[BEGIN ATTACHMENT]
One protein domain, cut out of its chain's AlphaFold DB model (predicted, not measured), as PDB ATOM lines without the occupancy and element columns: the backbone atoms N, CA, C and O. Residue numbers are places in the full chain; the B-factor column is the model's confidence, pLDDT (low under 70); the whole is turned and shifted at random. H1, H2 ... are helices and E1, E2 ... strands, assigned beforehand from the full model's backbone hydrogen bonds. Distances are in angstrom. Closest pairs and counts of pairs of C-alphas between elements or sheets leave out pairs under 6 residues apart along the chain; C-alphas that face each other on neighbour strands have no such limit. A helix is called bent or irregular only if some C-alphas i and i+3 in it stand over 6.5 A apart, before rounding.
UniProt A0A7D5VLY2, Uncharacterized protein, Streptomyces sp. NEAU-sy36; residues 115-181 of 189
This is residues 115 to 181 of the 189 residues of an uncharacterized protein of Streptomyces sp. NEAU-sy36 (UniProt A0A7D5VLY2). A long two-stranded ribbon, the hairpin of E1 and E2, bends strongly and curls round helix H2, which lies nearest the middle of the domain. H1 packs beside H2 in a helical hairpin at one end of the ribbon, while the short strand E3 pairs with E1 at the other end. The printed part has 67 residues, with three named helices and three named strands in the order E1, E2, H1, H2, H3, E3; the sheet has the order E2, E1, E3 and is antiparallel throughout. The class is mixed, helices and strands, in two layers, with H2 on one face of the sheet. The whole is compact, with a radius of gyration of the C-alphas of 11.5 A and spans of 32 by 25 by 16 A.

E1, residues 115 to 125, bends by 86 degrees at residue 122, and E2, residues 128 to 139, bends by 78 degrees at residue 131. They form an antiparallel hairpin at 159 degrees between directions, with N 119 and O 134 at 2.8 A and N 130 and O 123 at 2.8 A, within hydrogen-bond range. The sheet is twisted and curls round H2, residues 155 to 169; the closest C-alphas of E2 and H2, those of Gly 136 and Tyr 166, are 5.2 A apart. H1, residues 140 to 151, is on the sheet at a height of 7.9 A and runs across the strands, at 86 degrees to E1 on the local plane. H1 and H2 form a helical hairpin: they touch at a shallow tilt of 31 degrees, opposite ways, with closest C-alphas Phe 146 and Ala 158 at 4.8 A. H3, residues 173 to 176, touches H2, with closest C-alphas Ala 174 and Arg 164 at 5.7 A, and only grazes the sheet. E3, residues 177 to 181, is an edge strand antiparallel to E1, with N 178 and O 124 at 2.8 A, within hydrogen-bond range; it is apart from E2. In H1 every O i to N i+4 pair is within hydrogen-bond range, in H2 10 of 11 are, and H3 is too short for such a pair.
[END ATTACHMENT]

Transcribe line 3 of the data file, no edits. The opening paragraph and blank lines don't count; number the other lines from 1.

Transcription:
E1, residues 115 to 125, bends by 86 degrees at residue 122, and E2, residues 128 to 139, bends by 78 degrees at residue 131. They form an antiparallel hairpin at 159 degrees between directions, with N 119 and O 134 at 2.8 A and N 130 and O 123 at 2.8 A, within hydrogen-bond range. The sheet is twisted and curls round H2, residues 155 to 169; the closest C-alphas of E2 and H2, those of Gly 136 and Tyr 166, are 5.2 A apart. H1, residues 140 to 151, is on the sheet at a height of 7.9 A and runs across the strands, at 86 degrees to E1 on the local plane. H1 and H2 form a helical hairpin: they touch at a shallow tilt of 31 degrees, opposite ways, with closest C-alphas Phe 146 and Ala 158 at 4.8 A. H3, residues 173 to 176, touches H2, with closest C-alphas Ala 174 and Arg 164 at 5.7 A, and only grazes the sheet. E3, residues 177 to 181, is an edge strand antiparallel to E1, with N 178 and O 124 at 2.8 A, within hydrogen-bond range; it is apart from E2. In H1 every O i to N i+4 pair is within hydrogen-bond range, in H2 10 of 11 are, and H3 is too short for such a pair.